'It's so beautiful to be out here, but you got to watch out'

'It's so beautiful to be out here, but you got to watch out' »Play Video
"All of these logs came from somewhere" Barrett said. "The water has been up here. It can get up here again, and it will get up here again."

FLORENCE, Ore. - A day at the Oregon coast can be a beautiful and fun experience, but officials are warning visitors of the potentially deadly threats posed by the Pacific Ocean.

“The ocean is beautiful, why would you want to look anywhere else?” Asks Sean Barrett, Division Chief Fire Marshall for the Siuslaw Valley Fire Department.

 He smiles as he adds: “That’s good, because you always want to watch the water. Keep an eye on it at all times.”

A Curry County deputy saved the life of a teen on Monday after the boy was caught in a rip tide. 

The deputy dove into the surf to try and rescue the teen, a move which Siuslaw Fire Department fire marshall Sean Barrett warns against. 

“You can get into the same issue. Usually what happens is people in a rip current, you get out there you're in the same rip current, now we have two people out there,” Barrett said.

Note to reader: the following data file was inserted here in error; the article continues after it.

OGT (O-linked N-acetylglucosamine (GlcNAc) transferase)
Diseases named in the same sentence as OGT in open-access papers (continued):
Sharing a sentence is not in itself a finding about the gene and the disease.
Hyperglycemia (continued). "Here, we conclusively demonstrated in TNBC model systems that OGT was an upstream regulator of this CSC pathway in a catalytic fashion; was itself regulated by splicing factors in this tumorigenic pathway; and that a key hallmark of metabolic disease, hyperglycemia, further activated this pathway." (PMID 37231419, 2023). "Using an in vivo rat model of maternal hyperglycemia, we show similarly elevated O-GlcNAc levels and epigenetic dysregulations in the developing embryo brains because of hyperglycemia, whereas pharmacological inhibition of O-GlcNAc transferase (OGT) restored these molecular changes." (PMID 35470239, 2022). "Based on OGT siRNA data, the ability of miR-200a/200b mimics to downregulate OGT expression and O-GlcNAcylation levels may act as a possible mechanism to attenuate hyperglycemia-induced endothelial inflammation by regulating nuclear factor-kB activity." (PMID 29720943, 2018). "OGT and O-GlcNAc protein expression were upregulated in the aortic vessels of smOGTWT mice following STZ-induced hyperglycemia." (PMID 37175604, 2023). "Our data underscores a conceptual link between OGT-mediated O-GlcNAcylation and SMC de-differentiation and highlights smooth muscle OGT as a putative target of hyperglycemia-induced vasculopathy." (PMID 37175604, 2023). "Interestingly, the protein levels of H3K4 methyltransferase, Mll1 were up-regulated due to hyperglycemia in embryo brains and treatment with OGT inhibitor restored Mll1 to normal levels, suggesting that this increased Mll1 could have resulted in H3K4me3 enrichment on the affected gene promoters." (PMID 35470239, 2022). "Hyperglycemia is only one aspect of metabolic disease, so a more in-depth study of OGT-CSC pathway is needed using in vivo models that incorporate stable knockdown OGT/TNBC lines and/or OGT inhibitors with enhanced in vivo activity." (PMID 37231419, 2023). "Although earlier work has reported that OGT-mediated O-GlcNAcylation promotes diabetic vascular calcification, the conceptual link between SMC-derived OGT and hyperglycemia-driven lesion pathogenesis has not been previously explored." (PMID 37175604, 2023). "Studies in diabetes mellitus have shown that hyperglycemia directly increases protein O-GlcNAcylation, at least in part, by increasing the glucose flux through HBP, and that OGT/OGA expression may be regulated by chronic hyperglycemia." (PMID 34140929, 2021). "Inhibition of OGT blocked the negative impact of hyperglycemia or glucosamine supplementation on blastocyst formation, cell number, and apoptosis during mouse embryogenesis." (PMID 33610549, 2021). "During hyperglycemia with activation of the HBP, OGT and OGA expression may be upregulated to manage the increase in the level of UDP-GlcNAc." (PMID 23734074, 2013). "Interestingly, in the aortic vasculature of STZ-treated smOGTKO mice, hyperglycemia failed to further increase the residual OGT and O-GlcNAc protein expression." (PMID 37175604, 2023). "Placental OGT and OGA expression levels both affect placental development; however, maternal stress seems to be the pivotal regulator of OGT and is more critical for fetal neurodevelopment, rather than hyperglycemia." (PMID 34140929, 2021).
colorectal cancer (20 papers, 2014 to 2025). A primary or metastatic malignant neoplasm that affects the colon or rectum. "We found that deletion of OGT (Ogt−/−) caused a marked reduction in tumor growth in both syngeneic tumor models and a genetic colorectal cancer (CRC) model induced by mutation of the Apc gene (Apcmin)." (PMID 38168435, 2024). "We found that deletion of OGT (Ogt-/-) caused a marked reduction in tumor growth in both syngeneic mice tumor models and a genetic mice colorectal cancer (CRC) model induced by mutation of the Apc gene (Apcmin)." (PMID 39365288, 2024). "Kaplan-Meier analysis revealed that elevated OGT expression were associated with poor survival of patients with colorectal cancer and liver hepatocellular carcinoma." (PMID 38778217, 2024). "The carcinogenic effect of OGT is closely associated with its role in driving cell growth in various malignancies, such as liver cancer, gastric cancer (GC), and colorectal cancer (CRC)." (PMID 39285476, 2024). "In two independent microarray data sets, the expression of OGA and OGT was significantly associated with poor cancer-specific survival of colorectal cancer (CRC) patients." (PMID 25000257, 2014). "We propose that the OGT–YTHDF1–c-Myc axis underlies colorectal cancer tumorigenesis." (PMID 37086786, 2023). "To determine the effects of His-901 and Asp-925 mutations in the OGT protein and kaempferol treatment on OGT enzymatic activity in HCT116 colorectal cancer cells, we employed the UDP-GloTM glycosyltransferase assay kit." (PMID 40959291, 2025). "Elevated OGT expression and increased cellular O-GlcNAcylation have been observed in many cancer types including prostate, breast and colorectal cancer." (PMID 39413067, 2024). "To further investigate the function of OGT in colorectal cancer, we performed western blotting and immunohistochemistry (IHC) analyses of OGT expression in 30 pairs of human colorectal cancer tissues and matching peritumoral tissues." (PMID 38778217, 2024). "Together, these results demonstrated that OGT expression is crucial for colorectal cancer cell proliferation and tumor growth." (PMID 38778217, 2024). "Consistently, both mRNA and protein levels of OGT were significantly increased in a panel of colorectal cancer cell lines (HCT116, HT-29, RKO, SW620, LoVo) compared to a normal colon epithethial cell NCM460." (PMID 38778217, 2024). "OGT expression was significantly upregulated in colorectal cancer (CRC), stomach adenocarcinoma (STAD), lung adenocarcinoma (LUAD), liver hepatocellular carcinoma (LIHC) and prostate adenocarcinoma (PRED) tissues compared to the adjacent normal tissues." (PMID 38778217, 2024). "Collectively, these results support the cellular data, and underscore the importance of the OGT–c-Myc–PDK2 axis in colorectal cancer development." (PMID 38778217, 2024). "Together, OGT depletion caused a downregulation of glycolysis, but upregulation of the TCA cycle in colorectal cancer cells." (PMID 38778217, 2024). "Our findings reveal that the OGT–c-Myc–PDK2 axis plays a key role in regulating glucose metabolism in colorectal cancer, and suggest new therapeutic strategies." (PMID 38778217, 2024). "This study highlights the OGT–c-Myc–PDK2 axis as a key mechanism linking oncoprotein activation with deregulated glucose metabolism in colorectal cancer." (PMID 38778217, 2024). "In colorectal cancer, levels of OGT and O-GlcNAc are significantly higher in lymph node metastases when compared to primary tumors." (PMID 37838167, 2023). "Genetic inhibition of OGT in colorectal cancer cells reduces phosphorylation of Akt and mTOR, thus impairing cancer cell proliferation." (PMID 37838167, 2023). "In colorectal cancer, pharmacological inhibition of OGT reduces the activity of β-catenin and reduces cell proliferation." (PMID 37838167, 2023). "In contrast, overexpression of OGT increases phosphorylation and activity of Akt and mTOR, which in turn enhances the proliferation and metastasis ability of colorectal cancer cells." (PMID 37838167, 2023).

He said the best thing to do is to call 9-1-1 and let trained experts handle the rescue.

Barrett said it is important for those caught in a current to stay calm.

“The most important part with a rip tide - don't fight it. It's going to take you out no matter how hard you swim,” he said.

The fire marshall said it is best to swim parallel with the shore, saying eventually you will no longer be stuck in the rip tide’s pull.

Executive Petty Officer Kyle Betts with the U.S. Coast Guard said every beach has a different set of hazards.

“It's mostly knowing about where you're going and knowing what's out there,” said Betts.

His advice is to always keep an eye on the water.

One of the biggest hazards on Florence beaches is the danger of rolling logs. 

“It only takes two inches of water to move a two-ton log. So it doesn't take much, water is a very incredible tool out there,” said Barrett. 

One last tip: check the weather conditions ahead of time, and always check when high and low tides are.

"There are no lifeguards here. This is on your own, and you have to protect yourself out here," he said. "It's so beautiful to be out here, but you got to watch out."